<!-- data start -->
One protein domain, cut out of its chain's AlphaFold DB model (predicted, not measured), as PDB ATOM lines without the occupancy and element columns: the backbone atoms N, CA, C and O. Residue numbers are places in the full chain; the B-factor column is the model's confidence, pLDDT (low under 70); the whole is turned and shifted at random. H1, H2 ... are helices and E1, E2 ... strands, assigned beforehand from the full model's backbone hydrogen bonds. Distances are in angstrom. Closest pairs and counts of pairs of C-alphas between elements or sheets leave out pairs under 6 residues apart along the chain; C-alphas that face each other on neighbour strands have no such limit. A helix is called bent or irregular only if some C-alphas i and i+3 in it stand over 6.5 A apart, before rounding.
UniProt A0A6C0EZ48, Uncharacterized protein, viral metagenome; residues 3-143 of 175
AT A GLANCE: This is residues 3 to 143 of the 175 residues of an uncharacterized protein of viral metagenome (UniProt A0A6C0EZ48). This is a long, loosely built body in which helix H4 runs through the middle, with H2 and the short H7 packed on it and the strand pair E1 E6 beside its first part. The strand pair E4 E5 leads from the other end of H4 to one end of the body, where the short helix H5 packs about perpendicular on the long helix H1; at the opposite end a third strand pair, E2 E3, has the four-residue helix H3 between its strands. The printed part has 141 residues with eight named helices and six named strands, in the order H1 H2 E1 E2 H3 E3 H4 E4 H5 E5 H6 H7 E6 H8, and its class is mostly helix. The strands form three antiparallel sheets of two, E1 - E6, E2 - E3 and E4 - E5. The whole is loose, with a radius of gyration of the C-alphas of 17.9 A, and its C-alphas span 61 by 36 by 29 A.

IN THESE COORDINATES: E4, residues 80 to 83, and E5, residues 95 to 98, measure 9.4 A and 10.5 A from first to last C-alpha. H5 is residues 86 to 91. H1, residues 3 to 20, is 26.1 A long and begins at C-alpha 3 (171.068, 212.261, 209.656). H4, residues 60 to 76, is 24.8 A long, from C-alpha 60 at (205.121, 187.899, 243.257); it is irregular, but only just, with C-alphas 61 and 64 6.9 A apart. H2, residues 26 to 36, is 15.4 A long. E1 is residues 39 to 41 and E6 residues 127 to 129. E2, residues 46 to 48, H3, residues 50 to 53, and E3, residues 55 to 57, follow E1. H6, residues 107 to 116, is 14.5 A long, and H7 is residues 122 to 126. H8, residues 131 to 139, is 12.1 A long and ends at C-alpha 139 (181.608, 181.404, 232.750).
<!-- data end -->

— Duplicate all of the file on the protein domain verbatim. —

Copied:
One protein domain, cut out of its chain's AlphaFold DB model (predicted, not measured), as PDB ATOM lines without the occupancy and element columns: the backbone atoms N, CA, C and O. Residue numbers are places in the full chain; the B-factor column is the model's confidence, pLDDT (low under 70); the whole is turned and shifted at random. H1, H2 ... are helices and E1, E2 ... strands, assigned beforehand from the full model's backbone hydrogen bonds. Distances are in angstrom. Closest pairs and counts of pairs of C-alphas between elements or sheets leave out pairs under 6 residues apart along the chain; C-alphas that face each other on neighbour strands have no such limit. A helix is called bent or irregular only if some C-alphas i and i+3 in it stand over 6.5 A apart, before rounding.
UniProt A0A6C0EZ48, Uncharacterized protein, viral metagenome; residues 3-143 of 175
AT A GLANCE: This is residues 3 to 143 of the 175 residues of an uncharacterized protein of viral metagenome (UniProt A0A6C0EZ48). This is a long, loosely built body in which helix H4 runs through the middle, with H2 and the short H7 packed on it and the strand pair E1 E6 beside its first part. The strand pair E4 E5 leads from the other end of H4 to one end of the body, where the short helix H5 packs about perpendicular on the long helix H1; at the opposite end a third strand pair, E2 E3, has the four-residue helix H3 between its strands. The printed part has 141 residues with eight named helices and six named strands, in the order H1 H2 E1 E2 H3 E3 H4 E4 H5 E5 H6 H7 E6 H8, and its class is mostly helix. The strands form three antiparallel sheets of two, E1 - E6, E2 - E3 and E4 - E5. The whole is loose, with a radius of gyration of the C-alphas of 17.9 A, and its C-alphas span 61 by 36 by 29 A.

IN THESE COORDINATES: E4, residues 80 to 83, and E5, residues 95 to 98, measure 9.4 A and 10.5 A from first to last C-alpha. H5 is residues 86 to 91. H1, residues 3 to 20, is 26.1 A long and begins at C-alpha 3 (171.068, 212.261, 209.656). H4, residues 60 to 76, is 24.8 A long, from C-alpha 60 at (205.121, 187.899, 243.257); it is irregular, but only just, with C-alphas 61 and 64 6.9 A apart. H2, residues 26 to 36, is 15.4 A long. E1 is residues 39 to 41 and E6 residues 127 to 129. E2, residues 46 to 48, H3, residues 50 to 53, and E3, residues 55 to 57, follow E1. H6, residues 107 to 116, is 14.5 A long, and H7 is residues 122 to 126. H8, residues 131 to 139, is 12.1 A long and ends at C-alpha 139 (181.608, 181.404, 232.750).